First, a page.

— 4.1 —
In a room of the castle, King Claudius, Queen Gertrude, Rosencrantz, and Guildenstern were meeting.
“There’s a reasonfor these sighs, these profound heaves,” King Claudius said to Queen Gertrude, who was upset by her encounter with Hamlet. “You must translate them into language we can understand; it is fitting that we understand the reason for these sighs.
“Where is your son?”
Queen Gertrude said to Rosencrantz and Guildenstern, “Leave us alone here for a little while.”
Rosencrantz and Guildenstern left the room.
“Ah, my good lord, what I have seen tonight!” Queen Gertrude said.
“What, Gertrude? How is Hamlet?”
“Hamlet is as mad as the sea and wind, when both contend in a storm to see which is the mightier. In his lawless and uncontrollable fit, Hamlet heard something stir behind the arras. He whipped out his rapier and cried, ‘A rat, a rat!’ Then, suffering from a delusion, he killed Polonius, the unseen good old man.”
“What a heavy and grievous deed!” King Claudius said. “I would have been killed, if I had been there. Hamlet’s liberty is full of threats to everyone: to you yourself, to us the King, to everyone.
“How shall this bloody deed be explained? Responsibility for it will be laid on us, whose providence should have kept this mad young man restrained and out of circulation, but we loved him so much that we would not understand what was the best course of action. Instead, I acted like someone suffering from a foul disease, who rather than let knowledge of it become public, let it remain uncured with the result that eventually it fed even on the essential substance of life.
“Where has Hamlet gone?”
“He is removing the body he has killed,” Queen Gertrude said. “Even in his madness, he weeps over the corpse and feels remorse. This remorse is like some pure gold that shows itself in a mine of base metals.”
“Gertrude, come away!” King Claudius said. “The Sun no sooner shall touch the mountains and bring the morning than we will ship Hamlet away from here. We must, with all our majesty and skill, both accept responsibility for and excuse Hamlet’s vile deed.”
He called, “Guildenstern!”
Rosencrantz and Guildenstern returned to the room.
King Claudius said to them, “Friends, go and get some men to assist you. Hamlet in his madness has slain Polonius, and he has dragged him away from his mother’s private chamber.
“Go and find Hamlet. Speak politely and respectfully to him, and bring the body into the chapel. Please, hurry and do this.”
Rosencrantz and Guildenstern left the room to carry out their orders.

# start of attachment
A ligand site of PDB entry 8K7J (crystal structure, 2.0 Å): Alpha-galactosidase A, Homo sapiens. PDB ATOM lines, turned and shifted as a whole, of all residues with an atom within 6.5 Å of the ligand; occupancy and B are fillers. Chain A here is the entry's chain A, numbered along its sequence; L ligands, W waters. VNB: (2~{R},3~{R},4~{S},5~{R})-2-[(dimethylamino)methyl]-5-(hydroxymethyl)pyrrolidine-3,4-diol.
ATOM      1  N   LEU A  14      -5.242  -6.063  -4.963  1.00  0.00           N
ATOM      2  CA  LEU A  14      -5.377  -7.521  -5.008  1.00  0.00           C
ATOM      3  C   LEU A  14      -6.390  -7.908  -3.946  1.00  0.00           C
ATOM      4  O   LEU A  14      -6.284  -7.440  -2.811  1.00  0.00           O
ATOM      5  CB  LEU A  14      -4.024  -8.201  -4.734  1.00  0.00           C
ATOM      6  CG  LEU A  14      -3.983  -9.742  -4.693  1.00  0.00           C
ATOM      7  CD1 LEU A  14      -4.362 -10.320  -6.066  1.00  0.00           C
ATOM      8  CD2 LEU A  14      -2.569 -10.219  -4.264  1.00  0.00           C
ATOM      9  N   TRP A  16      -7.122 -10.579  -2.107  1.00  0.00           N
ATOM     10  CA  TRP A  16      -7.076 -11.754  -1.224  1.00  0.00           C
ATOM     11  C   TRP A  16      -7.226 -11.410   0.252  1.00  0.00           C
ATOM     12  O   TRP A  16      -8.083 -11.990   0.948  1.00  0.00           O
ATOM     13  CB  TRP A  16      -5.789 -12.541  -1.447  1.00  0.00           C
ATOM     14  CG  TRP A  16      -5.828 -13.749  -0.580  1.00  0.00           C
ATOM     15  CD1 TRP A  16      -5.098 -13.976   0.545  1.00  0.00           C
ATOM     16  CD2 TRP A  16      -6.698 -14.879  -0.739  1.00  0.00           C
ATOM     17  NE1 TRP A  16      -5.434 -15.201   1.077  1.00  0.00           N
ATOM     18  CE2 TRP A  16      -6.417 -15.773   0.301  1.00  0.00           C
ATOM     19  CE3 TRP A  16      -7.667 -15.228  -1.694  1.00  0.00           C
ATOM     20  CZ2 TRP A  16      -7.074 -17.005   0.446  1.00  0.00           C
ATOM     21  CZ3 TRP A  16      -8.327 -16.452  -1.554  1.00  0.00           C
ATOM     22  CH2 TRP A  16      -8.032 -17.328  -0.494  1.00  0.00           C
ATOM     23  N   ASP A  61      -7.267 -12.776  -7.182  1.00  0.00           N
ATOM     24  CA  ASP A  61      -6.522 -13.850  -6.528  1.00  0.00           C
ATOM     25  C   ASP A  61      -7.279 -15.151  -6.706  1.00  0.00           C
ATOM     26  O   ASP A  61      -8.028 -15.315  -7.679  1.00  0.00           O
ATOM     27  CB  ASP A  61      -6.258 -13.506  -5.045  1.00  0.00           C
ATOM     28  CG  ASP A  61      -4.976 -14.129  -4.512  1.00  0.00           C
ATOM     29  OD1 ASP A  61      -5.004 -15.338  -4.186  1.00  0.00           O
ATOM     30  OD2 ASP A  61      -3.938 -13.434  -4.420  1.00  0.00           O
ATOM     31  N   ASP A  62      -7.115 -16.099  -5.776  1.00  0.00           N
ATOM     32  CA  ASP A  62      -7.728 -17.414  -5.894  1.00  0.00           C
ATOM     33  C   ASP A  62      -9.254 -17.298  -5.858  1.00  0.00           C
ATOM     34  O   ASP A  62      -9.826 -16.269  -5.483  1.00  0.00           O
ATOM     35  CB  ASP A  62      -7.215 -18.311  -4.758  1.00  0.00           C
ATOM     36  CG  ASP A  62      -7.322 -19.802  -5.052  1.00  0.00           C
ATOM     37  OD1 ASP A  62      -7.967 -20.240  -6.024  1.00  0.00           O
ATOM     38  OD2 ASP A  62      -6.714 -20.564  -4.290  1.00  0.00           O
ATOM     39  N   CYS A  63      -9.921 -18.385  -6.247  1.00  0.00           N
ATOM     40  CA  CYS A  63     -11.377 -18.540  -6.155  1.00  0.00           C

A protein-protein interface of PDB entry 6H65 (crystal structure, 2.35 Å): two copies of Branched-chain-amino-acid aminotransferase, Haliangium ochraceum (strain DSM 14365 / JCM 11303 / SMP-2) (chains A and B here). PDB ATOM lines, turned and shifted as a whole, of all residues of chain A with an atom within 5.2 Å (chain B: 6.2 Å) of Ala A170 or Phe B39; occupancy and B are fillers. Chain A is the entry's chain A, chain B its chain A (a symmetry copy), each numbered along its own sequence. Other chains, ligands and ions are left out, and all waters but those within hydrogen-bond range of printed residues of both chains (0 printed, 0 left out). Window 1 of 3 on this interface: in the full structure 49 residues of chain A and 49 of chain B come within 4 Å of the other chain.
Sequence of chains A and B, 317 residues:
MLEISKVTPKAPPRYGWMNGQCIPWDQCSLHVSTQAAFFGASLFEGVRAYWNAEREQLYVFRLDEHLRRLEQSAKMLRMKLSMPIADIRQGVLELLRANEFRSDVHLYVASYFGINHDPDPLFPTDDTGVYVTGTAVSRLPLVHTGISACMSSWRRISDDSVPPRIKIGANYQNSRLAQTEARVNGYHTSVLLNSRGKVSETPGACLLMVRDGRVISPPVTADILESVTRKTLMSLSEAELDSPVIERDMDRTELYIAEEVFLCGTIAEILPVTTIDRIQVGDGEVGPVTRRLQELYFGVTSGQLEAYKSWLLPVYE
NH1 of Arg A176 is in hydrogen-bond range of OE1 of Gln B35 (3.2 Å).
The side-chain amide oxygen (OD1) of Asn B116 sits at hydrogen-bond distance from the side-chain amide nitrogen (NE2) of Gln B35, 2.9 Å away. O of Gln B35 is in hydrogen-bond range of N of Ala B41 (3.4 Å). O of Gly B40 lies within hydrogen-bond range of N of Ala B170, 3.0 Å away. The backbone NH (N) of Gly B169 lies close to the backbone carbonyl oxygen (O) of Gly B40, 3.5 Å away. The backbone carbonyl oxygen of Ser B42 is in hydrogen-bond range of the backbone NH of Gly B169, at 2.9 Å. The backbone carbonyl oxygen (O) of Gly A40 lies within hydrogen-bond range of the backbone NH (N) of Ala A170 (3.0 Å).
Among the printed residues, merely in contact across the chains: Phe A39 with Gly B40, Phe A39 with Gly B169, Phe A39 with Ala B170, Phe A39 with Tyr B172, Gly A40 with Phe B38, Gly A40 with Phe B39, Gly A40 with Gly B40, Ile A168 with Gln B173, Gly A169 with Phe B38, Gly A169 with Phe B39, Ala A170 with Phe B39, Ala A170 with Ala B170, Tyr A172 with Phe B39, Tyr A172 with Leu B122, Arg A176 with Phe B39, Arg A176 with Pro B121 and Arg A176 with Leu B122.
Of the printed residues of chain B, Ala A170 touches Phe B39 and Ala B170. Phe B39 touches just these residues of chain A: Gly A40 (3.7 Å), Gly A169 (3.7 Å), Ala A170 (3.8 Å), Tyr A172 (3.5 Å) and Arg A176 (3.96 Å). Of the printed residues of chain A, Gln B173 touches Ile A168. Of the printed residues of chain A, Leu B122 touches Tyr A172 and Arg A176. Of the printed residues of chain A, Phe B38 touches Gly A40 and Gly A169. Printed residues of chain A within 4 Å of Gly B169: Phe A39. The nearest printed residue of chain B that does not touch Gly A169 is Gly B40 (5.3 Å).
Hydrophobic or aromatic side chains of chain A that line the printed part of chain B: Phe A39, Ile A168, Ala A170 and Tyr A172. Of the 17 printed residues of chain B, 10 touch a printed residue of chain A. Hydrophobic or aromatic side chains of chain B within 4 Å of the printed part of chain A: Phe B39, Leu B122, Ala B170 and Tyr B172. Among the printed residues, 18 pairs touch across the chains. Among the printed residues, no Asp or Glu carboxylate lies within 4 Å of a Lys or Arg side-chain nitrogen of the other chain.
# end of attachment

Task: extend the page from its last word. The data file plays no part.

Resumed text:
King Claudius said, “Come, Gertrude, we’ll call up our wisest friends, and we will let them know both what we mean to do and what has been unfortunately done. Oh, come away!My soul is full of discord and dismay.”
— 4.2 —
In another room of the castle, Hamlet said to himself, “The corpse has been safely stowed away.”
Rosencrantz and Guildenstern called, “Hamlet! Hamlet! Hamlet!”
“What noise is that?” Hamlet said. “Who is calling for me? Oh, here they come.”
Rosencrantz and Guildenstern entered the room.
“What have you done, my lord, with the dead body?” Rosencrantz asked.
“I have mixed it with dust, to which it is kin,” Hamlet said.
He was thinking of Genesis 3:19: “In the sweat of thy face shalt thou eat bread, till thou return unto the ground; for out of it wast thou taken: for dust thou art, and unto dust shalt thou return.”
Hamlet had not buried the corpse; he had simply placed it in a dusty room.
“Tell us where it is, so that we may take it from there and carry it to the chapel,” Rosencrantz said.
“Do not believe it,” Hamlet said.
“Believe what?” Rosencrantz asked.
“That I will do what you want me to do and not do what I want to do,” Hamlet said. “When a sponge demands something, what reply should the son of a King make?”
“Do you think that I am a sponge, my lord?” Rosencrantz asked.
A sponge is a parasite who lives off other people. A sponge soaks up other people’s money and other good things.
“Yes, sir, you are a sponge who soaks up the King’s favor, his rewards, his powers. But such officers do the King best service in the end. He keeps them, like an ape does an apple, in the corner of his jaw. The ape first puts them in his mouth and then later swallows them. When the King needs what you have gleaned, he will squeeze you, and, you, sponge, shall be dry again.”
Hamlet was warning Rosencrantz and Guildenstern that King Claudius was using them. Once King Claudius was done using them, Rosencrantz and Guildenstern would be discarded. Although Rosencrantz and Guildenstern were hoping for rewards from their master, serving a dangerous master would likely harm them.
“I do not understand you, my lord,” Rosencrantz said.
“I am glad that you do not,” Hamlet replied. “Fools are unable to understand irony.”
“My lord, you must tell us where the body is, and go with us to the King,” Rosencrantz said.
“The body is with the King, but the King is not with the body,” Hamlet said.
Hamlet meant more than one thing here.
First, Polonius’ physical body was with King Claudius because it was in the King’s castle, but King Claudius was not with Polonius’ body because Polonius’ spiritual body was in Heaven.
Second, King Claudius’ physical body was with him, but the body politic — what makes a King a true King — was not with him.
Hamlet added, “The King is a thing —”
Guildenstern exclaimed, “A thing, my lord!”
Hamlet continued, “— of nothing. Take me to him.”
He then shouted, “Hide, fox, and all after!”
He ran off, and Rosencrantz and Guildenstern ran after him.
Copyright by Bruce D. Bruce; All Rights Reserved